Finland Is Set for NATO—if Turkey Plays Ball

Turkey’s objections to new NATO members are a speed bump, not a roadblock, says Finnish Foreign Minister.

By , a national security and intelligence reporter at Foreign Policy.
U.S. Secretary of State Antony Blinken (right) speaks during a news conference with Finnish Foreign Minister Pekka Haavisto at the State Department in Washington on May 27.
U.S. Secretary of State Antony Blinken (right) speaks during a news conference with Finnish Foreign Minister Pekka Haavisto at the State Department in Washington on May 27.
U.S. Secretary of State Antony Blinken (right) speaks during a news conference with Finnish Foreign Minister Pekka Haavisto at the State Department in Washington on May 27. Nicholas Kamm/AFP/Getty Images

Putin’s War

Finland’s bid to join NATO, despite Turkey’s objections, is more likely to be resolved in a matter of “weeks than days,” Finnish Foreign Minister Pekka Haavisto said Friday. 

Officials from Helsinki and Stockholm were in Ankara on Wednesday in a bid to resolve Turkey’s objections to their accession to the military alliance. Turkey has thrown up objections based on the Nordic countries’ alleged support of Kurdish militants and other groups deemed a potential threat by Ankara. Turkey’s demands pose the biggest obstacle to what is otherwise expected to be a smooth accession process for two historically neutral countries that have edged closer to NATO thanks to Russia’s unchecked aggression.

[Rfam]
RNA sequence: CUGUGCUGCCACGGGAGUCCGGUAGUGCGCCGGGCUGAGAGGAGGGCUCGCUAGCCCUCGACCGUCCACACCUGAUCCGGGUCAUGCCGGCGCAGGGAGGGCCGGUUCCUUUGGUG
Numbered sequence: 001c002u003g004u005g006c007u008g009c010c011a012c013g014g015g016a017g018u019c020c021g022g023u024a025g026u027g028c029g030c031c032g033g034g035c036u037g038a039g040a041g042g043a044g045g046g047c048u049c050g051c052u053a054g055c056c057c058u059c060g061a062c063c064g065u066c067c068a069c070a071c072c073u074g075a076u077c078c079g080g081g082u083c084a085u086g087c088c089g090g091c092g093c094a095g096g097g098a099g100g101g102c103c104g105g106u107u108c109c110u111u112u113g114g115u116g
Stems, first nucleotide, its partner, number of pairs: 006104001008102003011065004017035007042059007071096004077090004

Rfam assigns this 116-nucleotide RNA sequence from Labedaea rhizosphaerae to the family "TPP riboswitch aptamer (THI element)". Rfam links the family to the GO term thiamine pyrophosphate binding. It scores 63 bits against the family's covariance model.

In an interview with Foreign Policy in Washington, Haavisto said it was unclear whether the matter would be resolved before the NATO summit in Madrid in June but noted that conversations were ongoing and he was optimistic that a solution would be reached. A senior aide to Turkish President Recep Tayyip Erdogan said this week that the country wanted to see “concrete steps” from the two Nordic countries to address Ankara’s concerns. 

Finland’s bid to join NATO, despite Turkey’s objections, is more likely to be resolved in a matter of “weeks than days,” Finnish Foreign Minister Pekka Haavisto said Friday. 

Officials from Helsinki and Stockholm were in Ankara on Wednesday in a bid to resolve Turkey’s objections to their accession to the military alliance. Turkey has thrown up objections based on the Nordic countries’ alleged support of Kurdish militants and other groups deemed a potential threat by Ankara. Turkey’s demands pose the biggest obstacle to what is otherwise expected to be a smooth accession process for two historically neutral countries that have edged closer to NATO thanks to Russia’s unchecked aggression.

In an interview with Foreign Policy in Washington, Haavisto said it was unclear whether the matter would be resolved before the NATO summit in Madrid in June but noted that conversations were ongoing and he was optimistic that a solution would be reached. A senior aide to Turkish President Recep Tayyip Erdogan said this week that the country wanted to see “concrete steps” from the two Nordic countries to address Ankara’s concerns.